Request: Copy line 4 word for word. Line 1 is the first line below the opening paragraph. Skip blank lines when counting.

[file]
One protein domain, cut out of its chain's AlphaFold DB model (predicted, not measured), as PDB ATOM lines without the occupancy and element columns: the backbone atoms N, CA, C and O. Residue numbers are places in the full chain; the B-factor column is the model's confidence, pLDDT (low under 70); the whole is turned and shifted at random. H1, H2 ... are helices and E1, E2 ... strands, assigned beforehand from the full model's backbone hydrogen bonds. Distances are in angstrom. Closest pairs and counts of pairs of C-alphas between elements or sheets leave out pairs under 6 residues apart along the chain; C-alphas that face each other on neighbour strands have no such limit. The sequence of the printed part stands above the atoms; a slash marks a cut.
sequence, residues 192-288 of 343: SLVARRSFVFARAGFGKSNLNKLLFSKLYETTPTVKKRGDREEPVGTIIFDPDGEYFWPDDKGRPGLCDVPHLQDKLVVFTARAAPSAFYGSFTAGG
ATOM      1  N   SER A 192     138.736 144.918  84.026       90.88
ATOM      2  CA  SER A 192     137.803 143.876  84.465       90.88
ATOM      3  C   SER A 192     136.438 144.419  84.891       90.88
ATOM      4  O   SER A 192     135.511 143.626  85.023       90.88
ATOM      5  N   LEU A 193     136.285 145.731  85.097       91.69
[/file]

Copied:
ATOM      3  C   SER A 192     136.438 144.419  84.891       90.88